Another major tournament rolls around, and the hopes and dreams of England fans across the world once again dare to ignite in the name of hope and desire. England, who couldn’t play football – they had it in the bag 52 years ago, but to be fair they have struggled to get anywhere near replicating the glory days of 1966 since then. They may have managed to get to a few quarter-finals in World Cups – and indeed that seems to now be the benchmark for a decent tournament – but they haven’t got to within touching distance of the final in the intervening years. Following on from last week’s look at Argentina’s chances this summer, it is now time to take a look at just how Gareth Southgate’s men could fare in Russia.
Any side with quality like that possessed by Harry Kane is a side that should be fancying their chances at any tournament. Kane isn’t, of course, the only player of genuine quality in England’s ranks, but for one reason or another most seem to struggle to translate their domestic form onto the international stage. The side have long since frustrated their supporters with either below-par performances or just sheer bad luck, but on their day England are capable of beating just about anyone. They just need to have a few of “their days” this summer and they could look to end that semi-final-less hoodoo.
The problem is that England are in something of a rather bizarre quandry when it comes to international tournaments. Sure, there may have been European semi-final experience 22 years ago and a title win at Le Tournoi in 1997, but it relates more to the mystique – the aura, perhaps – around the team. Despite the support dreaming and feeling confident that this summer England can finally vindicate themselves with a good showing, and despite the fact that there will be 11 high quality players turning out for them, there almost seems to be an inherent doubt that it will be a good tournament. Not just this one – but any tournament at all. Every two years it seems very much the same.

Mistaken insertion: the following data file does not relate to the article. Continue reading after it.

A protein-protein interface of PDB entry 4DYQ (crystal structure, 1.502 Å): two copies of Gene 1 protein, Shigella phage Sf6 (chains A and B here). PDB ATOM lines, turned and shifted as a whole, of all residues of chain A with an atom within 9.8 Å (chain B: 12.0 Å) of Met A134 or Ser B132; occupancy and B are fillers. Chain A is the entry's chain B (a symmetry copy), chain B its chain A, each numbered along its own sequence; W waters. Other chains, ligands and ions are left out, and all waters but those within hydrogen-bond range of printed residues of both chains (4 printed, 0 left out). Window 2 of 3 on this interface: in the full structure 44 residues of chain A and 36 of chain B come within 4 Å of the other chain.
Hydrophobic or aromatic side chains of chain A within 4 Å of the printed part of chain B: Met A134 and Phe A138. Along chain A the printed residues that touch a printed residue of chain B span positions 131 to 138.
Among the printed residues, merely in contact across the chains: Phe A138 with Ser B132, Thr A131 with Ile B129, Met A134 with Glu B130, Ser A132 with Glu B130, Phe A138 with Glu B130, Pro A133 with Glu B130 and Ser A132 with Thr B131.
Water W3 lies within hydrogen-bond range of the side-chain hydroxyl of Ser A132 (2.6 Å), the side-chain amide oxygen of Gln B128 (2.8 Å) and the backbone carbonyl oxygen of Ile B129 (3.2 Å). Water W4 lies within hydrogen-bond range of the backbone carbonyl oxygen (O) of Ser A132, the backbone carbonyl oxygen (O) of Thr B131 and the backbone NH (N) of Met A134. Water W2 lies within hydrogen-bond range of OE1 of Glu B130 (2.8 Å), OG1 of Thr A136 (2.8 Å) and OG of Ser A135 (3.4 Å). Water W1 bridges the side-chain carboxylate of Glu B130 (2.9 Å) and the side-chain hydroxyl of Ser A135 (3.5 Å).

Providing the support to the aforementioned Kane will be the likes of Marcus Rashford, Dele Alli and Premier League champion Raheem Sterling. That is a potent attacking line, and one more than capable of putting even the most efficient defences to the test. At the other end, despite something of an issue relating to having a regular number 1 goalkeeper, the defence is pretty good too. Gary Cahill and John Stones seem the preferred central defensive pairing, and both are players more than worthy of their place in the side. Jordan Henderson seems to have a fan in Gareth Southgate, and so he could prove the hub through which much of England’s play goes. That is arguably the best spine England have had for some time too. OK, at one stage two great players in Frank Lampard and Steven Gerrard paired up in midfield, but rarely did it really work to full effect.
This midfield should indeed work. While Gareth Southgate’s appointment was seen as perhaps a little underwhelming given some of the names being linked with the role following Roy Hodgson’s departure after a disastrous Euro 2016 exit at the hands of Iceland, he has looked to be a good solid man to have in the dugout. He sticks by his decisions but isn’t afraid to experiment, takes criticism but isn’t afraid to stand up for himself. That could be a vital factor if the Three Lions are to finally end over five decades of disappointment and show the world that they belong among the best sides in the competition.
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